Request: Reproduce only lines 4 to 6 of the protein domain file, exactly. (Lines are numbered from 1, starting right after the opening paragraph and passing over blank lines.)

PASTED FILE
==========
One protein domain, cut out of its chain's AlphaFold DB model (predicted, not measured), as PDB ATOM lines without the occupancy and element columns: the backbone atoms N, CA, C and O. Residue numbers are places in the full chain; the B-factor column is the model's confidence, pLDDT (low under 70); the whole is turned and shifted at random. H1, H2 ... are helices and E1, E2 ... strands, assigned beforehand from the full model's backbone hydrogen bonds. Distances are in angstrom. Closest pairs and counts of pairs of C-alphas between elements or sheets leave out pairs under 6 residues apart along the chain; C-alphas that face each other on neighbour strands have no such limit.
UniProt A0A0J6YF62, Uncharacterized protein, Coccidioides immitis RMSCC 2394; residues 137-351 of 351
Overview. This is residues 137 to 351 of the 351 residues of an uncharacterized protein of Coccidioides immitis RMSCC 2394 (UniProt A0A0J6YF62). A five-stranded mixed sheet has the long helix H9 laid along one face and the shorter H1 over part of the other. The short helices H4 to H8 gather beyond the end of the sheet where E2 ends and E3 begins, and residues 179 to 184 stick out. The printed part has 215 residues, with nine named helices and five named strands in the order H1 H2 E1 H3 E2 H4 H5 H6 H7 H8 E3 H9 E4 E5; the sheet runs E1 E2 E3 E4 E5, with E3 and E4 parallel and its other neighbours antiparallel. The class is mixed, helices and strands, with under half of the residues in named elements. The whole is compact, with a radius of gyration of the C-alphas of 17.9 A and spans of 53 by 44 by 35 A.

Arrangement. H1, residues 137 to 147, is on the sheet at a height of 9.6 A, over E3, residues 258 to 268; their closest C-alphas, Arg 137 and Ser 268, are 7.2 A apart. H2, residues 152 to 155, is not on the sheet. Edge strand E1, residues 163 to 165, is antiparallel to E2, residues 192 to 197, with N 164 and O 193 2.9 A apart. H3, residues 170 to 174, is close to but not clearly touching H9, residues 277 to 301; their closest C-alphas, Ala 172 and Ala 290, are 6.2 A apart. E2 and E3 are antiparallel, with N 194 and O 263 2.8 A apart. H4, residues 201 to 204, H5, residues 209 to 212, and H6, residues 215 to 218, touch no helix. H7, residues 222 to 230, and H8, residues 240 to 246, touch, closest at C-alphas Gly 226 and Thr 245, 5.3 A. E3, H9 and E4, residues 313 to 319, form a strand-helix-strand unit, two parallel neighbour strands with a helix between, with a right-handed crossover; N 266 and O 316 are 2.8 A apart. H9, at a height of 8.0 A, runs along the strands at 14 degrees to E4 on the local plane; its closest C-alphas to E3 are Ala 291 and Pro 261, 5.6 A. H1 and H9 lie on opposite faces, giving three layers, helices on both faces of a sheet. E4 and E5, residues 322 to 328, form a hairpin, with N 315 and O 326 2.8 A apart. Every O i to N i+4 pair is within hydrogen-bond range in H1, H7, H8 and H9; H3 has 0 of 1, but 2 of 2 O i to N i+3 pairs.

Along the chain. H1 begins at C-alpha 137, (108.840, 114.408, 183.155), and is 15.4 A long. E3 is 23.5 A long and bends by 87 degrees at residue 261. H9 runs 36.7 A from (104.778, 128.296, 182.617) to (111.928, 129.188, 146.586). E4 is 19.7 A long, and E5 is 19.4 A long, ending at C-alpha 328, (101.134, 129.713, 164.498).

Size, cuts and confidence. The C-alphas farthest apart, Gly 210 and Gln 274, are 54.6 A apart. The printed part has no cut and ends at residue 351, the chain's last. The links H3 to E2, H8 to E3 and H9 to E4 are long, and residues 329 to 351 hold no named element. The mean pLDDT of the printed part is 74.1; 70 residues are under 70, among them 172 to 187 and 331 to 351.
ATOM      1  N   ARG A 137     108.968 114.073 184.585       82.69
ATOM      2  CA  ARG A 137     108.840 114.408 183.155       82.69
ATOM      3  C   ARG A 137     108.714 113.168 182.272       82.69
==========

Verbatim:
Along the chain. H1 begins at C-alpha 137, (108.840, 114.408, 183.155), and is 15.4 A long. E3 is 23.5 A long and bends by 87 degrees at residue 261. H9 runs 36.7 A from (104.778, 128.296, 182.617) to (111.928, 129.188, 146.586). E4 is 19.7 A long, and E5 is 19.4 A long, ending at C-alpha 328, (101.134, 129.713, 164.498).

Size, cuts and confidence. The C-alphas farthest apart, Gly 210 and Gln 274, are 54.6 A apart. The printed part has no cut and ends at residue 351, the chain's last. The links H3 to E2, H8 to E3 and H9 to E4 are long, and residues 329 to 351 hold no named element. The mean pLDDT of the printed part is 74.1; 70 residues are under 70, among them 172 to 187 and 331 to 351.
ATOM      1  N   ARG A 137     108.968 114.073 184.585       82.69